It’s a tough job, but someone’s got to do it. We’ve spent a good deal of the last 12 months hunkered down at our PCs playing every game that’s come our way. The very best of them have pulled us into their imaginary, action-packed worlds and stolen hours of our valuable time—and we love ’em for it! Others, not so much. Here forth is our frank assessment of 2008’s most noteworthy games.
Here’s the scoop: Battlefield Heroes, EA’s free-to-play, browser-based FPS, is just about ready for the big show, but needs your help in the make-up room. And get this! So does Relic’s massively anticipated RTS Dawn of War II. Who will you rescue? Now allow us to blow your mind: you can have both.
For Battlefield, you need only follow this link to the dank den of EA’s sleeping monster. Once there, simply create an EA account, fill out a sign-up form and wait. Doing these steps out of order is inadvisable.
Dawn of War II’s beta will officially brighten up PC gamers’ days on January 28th, but if you’d like early access (read: you could be playing it RIGHT NOW), you’ll need a copy of Dawn of War: Soulstorm. Luckily, Soulstorm just so happens to have been marked down to $7.50 on Steam. However, note that this sweet deal (75% off!) is temporary and will expire on January 28th.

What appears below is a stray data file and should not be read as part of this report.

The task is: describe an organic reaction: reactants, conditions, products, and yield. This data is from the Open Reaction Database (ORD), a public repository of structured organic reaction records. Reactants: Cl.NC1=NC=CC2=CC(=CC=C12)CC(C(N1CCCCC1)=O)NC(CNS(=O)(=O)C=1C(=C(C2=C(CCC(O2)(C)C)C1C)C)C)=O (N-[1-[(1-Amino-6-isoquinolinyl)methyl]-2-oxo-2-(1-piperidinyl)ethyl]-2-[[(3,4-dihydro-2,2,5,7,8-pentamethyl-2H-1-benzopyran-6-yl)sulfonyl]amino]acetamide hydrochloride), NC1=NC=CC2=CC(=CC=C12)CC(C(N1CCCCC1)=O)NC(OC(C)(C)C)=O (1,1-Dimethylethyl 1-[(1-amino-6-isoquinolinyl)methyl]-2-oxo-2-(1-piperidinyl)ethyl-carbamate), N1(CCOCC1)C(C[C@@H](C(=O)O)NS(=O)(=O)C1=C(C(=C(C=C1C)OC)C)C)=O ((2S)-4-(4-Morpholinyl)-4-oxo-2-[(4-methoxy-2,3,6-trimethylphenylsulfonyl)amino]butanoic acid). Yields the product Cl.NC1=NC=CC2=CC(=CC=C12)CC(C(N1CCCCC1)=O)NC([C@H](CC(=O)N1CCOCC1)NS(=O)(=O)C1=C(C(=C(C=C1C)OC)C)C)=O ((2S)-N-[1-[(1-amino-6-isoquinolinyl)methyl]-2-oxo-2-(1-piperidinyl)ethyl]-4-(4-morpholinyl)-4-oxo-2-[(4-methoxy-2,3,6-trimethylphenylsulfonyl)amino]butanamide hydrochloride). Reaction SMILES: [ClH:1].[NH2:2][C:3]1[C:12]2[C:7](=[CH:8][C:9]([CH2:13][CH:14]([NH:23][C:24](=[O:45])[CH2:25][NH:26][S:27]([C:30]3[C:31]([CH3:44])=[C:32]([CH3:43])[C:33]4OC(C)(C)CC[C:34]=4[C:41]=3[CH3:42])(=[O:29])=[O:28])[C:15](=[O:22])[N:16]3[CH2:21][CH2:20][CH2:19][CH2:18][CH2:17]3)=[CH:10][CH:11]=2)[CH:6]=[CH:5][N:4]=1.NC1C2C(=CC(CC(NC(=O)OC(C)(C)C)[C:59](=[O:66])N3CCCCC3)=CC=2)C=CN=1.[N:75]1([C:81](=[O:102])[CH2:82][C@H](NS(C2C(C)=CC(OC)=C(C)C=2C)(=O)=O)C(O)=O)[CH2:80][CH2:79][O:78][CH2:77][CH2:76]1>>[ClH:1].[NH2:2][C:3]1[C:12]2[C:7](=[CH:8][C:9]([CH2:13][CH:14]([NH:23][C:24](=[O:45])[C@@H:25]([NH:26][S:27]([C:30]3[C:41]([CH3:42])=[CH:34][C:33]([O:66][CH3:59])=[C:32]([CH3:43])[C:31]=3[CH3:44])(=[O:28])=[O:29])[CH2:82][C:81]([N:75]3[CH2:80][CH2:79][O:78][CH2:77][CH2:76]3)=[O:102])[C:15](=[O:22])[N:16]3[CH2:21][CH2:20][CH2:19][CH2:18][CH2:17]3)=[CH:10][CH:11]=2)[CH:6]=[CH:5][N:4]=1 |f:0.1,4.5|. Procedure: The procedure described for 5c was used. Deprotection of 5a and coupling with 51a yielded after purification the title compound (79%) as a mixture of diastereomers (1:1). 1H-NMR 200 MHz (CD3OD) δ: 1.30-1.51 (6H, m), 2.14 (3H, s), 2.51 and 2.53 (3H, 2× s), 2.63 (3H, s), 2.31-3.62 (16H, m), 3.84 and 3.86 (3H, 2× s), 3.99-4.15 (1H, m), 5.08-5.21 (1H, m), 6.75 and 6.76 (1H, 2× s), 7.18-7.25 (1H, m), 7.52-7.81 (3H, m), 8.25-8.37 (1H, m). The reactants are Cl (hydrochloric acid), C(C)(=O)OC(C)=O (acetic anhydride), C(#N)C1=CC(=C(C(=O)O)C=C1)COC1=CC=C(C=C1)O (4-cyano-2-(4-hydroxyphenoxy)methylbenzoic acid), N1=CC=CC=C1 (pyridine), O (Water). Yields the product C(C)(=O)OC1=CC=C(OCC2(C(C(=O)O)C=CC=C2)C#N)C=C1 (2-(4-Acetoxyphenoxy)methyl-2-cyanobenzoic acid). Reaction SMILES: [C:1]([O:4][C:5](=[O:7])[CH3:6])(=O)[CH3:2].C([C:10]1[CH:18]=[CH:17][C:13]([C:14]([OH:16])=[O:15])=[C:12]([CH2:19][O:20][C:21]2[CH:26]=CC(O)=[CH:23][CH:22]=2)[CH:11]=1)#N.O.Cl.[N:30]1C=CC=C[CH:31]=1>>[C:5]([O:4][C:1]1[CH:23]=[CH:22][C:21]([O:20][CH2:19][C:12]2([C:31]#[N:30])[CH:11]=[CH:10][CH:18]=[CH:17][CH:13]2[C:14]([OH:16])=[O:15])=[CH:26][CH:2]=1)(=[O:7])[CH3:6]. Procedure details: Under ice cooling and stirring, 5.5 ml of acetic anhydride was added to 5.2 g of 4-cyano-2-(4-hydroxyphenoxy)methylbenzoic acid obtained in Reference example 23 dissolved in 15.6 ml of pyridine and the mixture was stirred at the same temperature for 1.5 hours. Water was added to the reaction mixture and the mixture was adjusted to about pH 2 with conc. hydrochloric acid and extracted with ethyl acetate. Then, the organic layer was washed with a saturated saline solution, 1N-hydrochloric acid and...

Now go! Don’t worry about us; we only want your happiness!
“Huh?! Oh – hello there. Sorry if we seem a tad shaken; we’ve been playing the newly released F.E.A.R. 2: Project Origin demo, and the default control scheme must’ve jammed our pretzeled fingers right into an alt-tab. Guess we should have seen that coming after the first F.E.A.R.’s somewhat cumbersome default controls, but then, we can’t lean around corners anymore, so forgive us for our lack of vision.
Now then, we’re just going to hop back into the game and—hey! Is that crying? Oh my, we think it’s a little girl. And she’s all alone, her tears softly landing atop the spilled jars of strawberry jam she was clearly trying to sell. Talk to you later, everyone; we’re off to become some little girl’s hero!”